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Pokemon Omega Ruby and Alpha Sapphire
Strategy Guide

Author(s): Vincent Lau
Editor(s): Vincent Lau, Claire Farnworth
First Published: 28-11-2014 / 00:00 GMT
Last Updated: 28-03-2018 / 21:21 GMT
Version: 1.0 (????) 25-09-2018 / 06:02 GMT

Pokemon Omega Ruby and Alpha Sapphire Strategy Guide Download PDF

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Game Basics

Game Basics

Changes Since Ruby/Sapphire

This game is a real nostalgia blast, but it's not the same old game by a long shot.

Pokémon Omega Ruby and Alpha Sapphire, as one could probably guess, are remakes of the GameBoy Advance games Pokémon Ruby and Sapphire, released over a decade ago.

Obviously, a number of changes have been made to the Pokémon formula since then. If Pokémon Ruby and Sapphire were the last Pokémon games you played, you might be surprised at all of the changes, despite the familiar setting.

Barring obvious changes like better (and full 3D!) graphics, more Pokémon (there are over 300 new ones), we’ve listed some of the key differences so you have an idea of what to expect.

Changes since Generation IV (Diamond/Pearl/etc.)

All Pokémon moves are individually categorised as either Physical or Special moves - the former runs off Attack and targets the foe’s Defence, while the latter runs off Special Attack and is reduced by the foe’s Special Defence.

Prior to this generation, moves were Physical or Special depending on the type; for example, all Fire-type moves were Special-oriented. This meant if a Fire-type Pokémon (such as Flareon) had high Attack, but low Special Attack, it was kind of screwed when it came to Fire moves.

But now Flareon can learn Physical-based Fire moves, such as Fire Fang to take advantage of its high Attack. This change helps to diversify the moves you want to teach your Pokémon, as you can have Physical or Special-based movesets for all types.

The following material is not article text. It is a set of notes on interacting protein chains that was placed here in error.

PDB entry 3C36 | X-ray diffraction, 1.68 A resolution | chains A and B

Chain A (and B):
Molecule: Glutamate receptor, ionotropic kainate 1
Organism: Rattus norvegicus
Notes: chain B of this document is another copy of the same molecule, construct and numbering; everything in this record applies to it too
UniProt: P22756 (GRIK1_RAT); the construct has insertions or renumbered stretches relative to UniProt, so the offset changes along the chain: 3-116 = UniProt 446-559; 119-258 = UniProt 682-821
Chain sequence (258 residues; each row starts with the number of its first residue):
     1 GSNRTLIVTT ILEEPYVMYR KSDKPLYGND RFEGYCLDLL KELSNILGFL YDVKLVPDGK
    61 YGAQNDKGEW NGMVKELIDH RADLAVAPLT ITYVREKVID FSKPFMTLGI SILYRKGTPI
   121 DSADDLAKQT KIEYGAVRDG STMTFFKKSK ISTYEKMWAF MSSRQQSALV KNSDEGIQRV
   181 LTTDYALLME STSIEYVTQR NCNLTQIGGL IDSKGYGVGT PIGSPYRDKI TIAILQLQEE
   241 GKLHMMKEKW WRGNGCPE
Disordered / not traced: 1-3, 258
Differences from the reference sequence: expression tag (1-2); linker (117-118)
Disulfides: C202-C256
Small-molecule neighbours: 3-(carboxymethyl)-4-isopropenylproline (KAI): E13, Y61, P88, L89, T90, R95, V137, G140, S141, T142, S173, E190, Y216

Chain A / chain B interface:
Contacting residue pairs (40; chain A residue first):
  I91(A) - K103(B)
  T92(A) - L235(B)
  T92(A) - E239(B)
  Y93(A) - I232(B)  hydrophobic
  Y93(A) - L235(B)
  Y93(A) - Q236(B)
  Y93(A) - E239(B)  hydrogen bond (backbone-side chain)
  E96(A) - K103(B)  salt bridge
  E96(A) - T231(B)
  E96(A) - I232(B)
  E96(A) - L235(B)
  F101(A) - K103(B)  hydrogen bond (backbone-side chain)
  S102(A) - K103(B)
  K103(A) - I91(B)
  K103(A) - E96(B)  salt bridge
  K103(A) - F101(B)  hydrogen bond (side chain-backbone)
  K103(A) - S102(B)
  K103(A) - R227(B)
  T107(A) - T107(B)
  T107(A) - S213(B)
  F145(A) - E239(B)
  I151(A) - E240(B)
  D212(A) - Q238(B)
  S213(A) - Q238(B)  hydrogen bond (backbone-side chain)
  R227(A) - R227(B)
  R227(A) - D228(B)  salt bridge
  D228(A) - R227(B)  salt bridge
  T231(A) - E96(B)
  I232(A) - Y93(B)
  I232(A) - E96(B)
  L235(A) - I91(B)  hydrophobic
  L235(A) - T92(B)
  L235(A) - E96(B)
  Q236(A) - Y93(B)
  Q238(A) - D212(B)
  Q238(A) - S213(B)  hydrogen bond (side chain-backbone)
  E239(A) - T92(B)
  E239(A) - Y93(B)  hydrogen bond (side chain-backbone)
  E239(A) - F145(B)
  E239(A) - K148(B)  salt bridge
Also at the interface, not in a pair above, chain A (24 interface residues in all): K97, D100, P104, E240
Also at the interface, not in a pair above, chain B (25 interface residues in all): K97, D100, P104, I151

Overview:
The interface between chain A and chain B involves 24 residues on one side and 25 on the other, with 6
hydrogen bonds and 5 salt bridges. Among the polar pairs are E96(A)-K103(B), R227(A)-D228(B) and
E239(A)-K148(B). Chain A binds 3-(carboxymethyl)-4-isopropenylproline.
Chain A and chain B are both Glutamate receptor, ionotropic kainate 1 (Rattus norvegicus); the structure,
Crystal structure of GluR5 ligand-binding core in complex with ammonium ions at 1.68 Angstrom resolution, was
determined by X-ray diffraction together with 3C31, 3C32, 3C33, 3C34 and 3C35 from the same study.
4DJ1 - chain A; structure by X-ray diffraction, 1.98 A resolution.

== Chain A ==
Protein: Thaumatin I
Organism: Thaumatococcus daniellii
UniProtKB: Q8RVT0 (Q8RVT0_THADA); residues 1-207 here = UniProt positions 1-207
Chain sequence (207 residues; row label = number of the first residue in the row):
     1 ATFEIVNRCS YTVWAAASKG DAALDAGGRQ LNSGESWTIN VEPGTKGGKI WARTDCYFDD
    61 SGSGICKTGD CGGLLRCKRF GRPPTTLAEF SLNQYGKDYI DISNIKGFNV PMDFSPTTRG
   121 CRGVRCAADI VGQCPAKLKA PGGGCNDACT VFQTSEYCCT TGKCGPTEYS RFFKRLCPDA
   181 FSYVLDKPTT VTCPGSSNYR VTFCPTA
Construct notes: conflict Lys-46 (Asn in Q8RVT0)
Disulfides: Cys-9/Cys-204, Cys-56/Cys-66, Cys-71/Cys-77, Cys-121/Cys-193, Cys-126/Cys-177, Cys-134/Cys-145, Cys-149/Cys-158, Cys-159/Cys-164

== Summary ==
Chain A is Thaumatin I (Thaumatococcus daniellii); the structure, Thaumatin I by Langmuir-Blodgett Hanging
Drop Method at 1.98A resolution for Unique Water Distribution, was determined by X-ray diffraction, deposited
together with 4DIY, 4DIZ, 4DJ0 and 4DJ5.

Changes since Generation V (Black/White/etc.)

Ruby and Sapphire added Double Battles, which proved quite popular, becoming the standard battle format in the official Pokémon VGCs (Video Game Championships). Black and White add to this mix, by introducing Triple and Rotation Battles .

These battle types are discussed in detail in the Pokémon Battles section, but as you can probably imagine, adding a third Pokémon in battle will lead to new strategies and complications, while being able to rotate your Pokémon at any time will induce many mind-games.

Additionally, many Pokémon now have a third, rarer (and often, but not always superior) Ability, dubbed a " Hidden Ability ". The methods to obtain such an Ability vary; in this game, you can find these Abilities rarely when sneaking up on Pokémon.

Changes since Generation VI (X/Y)

Mega Pokémon breathe fresh life into familiar faces.

Thought Charizard was the final evolution for Charmander? Think again! By holding onto a Charizardite Mega Stone, Charizard can evolve into a stronger form mid-battle - Mega Charizard, via the power of Mega Evolution ! Dozens of other Pokémon can Mega Evolve too.

Hands up if you ever wanted to stroke a Pokémon? Don’t be shy! Thanks to the magic of Pokémon-Amie , you can play with your Pokémon (any of the 719!) on the bottom screen - petting them, feeding them or just making funny faces. It’s mainly for fun, but that’s what games are for, right?

Actually, Pokémon-Amie is the only way to evolve Eevee into Sylveon, one of the new Fairy-type Pokémon. Fairy-types are super-effective against Dragon, Fighting and Dark-types and immune to Dragon moves, making them a perfect counter for the increasing threatening Dragons.